We do not wish to be understood as saying that the allegations of an indictment or information as to the date upon which a crime is charged to have been committed may be in every case omitted or amended without injury to the substantial rights of the defendant. Cases may be supposed where the date of an alleged offense might be a material ingredient of the crime charged; and of course in such cases to change the date of its alleged commission would be to change, in part at least, the character of the offense. Where, however, as here, the date designated in the indictment was not material to the offense charged its amendment cannot be said to affect the substantial rights of the defendant.

To the indictment as amended the defendant demurred upon the grounds (1) that the facts stated did not constitute a public offense; (2) that the indictment did not substantially conform to the requirements of sections 950, 951, and 952 of the Penal Code.

The information charges that the defendant, David Anthony, did "willfully, unlawfully, feloniously and lewdly commit a certain lewd and lascivious act with and upon the body, limbs and private parts of one Agnes Richardson, a female minor child then and there under the age of fourteen years . . . by said David Anthony then and there placing the hand of her, the said Agnes Richardson, upon said David Anthony's private parts . . . with the felonious intent then and there and thereby of arousing, appealing to and gratifying the lust, passions and sexual desires . . . of her said Agnes Richardson."

In support of the demurrer counsel for defendant contends that the indictment does not state facts sufficient to constitute the offense contemplated by section 288 of the Penal Code in this, that it affirmatively appears from the indictment that the act charged was a mere licentious act which was not committed upon the body of the child. It is further insisted that the charging part of the indictment is so contradictory and uncertain that it is impossible for a person of common understanding to know what particular act constitutes the offense charged against the defendant.

It may be conceded, as counsel for the defendant contends, that the indictment would have been faulty to the extent of being uncertain, as against a demurrer, if the charging part thereof had concluded solely with the allegation that the defendant did commit "a certain lewd and lascivious act with and upon the body, limbs and private parts of one Agnes Richardson," without specifying the particular act. The charging part of the indictment, however, did not stop there. It proceeded to and did with sufficient certainty and clearness limit the meaning and application of the preceding general and indefinite allegations, by specifically alleging and relying upon a particular act of the defendant to constitute the offense charged against him.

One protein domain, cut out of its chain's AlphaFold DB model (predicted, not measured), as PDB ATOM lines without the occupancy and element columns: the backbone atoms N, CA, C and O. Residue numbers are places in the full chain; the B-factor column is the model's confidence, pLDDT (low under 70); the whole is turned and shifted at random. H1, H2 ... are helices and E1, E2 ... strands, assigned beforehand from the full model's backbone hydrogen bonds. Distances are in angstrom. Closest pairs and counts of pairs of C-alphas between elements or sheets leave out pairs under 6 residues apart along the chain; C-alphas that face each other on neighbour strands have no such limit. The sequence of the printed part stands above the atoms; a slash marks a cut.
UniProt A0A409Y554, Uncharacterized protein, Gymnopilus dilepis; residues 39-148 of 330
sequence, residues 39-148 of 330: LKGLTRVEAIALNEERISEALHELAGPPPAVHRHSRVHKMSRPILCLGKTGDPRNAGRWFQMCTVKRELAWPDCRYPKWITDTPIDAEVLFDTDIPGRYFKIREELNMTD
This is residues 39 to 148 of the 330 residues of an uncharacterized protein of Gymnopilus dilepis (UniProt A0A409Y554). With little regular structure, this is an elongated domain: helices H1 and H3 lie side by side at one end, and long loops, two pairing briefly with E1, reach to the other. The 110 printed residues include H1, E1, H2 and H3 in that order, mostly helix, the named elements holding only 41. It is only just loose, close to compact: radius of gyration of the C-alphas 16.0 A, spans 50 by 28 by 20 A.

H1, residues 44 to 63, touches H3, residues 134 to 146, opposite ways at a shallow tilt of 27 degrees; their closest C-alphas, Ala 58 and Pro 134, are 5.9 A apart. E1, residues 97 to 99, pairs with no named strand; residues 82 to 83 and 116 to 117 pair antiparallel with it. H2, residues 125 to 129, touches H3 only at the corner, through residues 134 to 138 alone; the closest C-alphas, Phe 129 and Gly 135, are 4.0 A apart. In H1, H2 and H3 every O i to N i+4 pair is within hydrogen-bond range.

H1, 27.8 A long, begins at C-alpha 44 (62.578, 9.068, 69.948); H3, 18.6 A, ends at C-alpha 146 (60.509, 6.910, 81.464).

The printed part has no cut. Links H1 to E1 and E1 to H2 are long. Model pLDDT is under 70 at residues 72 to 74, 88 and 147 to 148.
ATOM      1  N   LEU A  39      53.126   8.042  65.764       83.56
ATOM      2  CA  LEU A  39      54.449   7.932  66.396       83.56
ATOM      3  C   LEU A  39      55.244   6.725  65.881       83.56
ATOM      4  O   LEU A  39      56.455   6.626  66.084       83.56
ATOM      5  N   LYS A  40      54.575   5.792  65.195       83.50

Section 288 of the Penal Code not only makes it a crime to commit any lewd or lascivious act "upon or with the body . . . of a child under the age of fourteen years . . .;" but that section also makes it a crime to "commit any lewd or lascivious act . . . upon or with the body, or any part or member thereof, of a child under the age of fourteen years." In short it is clear that said section makes it a crime to commit any lascivious act with any part of a child's body with the intent therein stated. Obviously the hand of a child is a "part" and a "member" of its body; and when the defendant committed the particular act of placing the child's hand upon his private parts, with the intent of arousing her passions, he violated the terms, and we think the spirit, of the law.

We confess that the language of the indictment might with advantage have been directed more specifically to the act charged against defendant, but we are satisfied that the indictment is not so ambiguous but that the defendant and his counsel might upon slight reflection apprehend with reasonable certainty that the only lascivious act charged against the defendant and upon which the people would rely for a conviction was the placing of "the hand of the said Agnes Richardson upon the said David Anthony's private parts," with the intent alleged in the indictment.

Several rulings of the trial court in admitting evidence, and in denying defendant's motion to strike out certain evidence, are assigned as prejudicial error. Upon an examination of the record we are satisfied that none of the points made in this behalf are well taken.

The motion to strike out the testimony of the witness Meehan was not preceded by an objection to the question which elicited the testimony, and for this reason, if for no other, the motion to strike out was properly denied. Moreover, the testimony of this witness was not only competent, but it was a relevant and material part of the res gestae of the offense, and could not therefore have been successfully objected to.

For the reasons just stated the defendant's motion to strike out parts of the testimony of the witness Agnes Richardson was also properly denied.

Complaint is made that the trial court permitted a leading question to be put to the witness McDermott over the objection of the defendant. Leading questions are largely in the discretion of the trial court; and before error can be claimed or allowed for the asking of such questions it must be shown that the trial court abused its discretion. No such showing is made here; and, furthermore, it does not appear from the record before us that the particular question complained of was answered by the witness.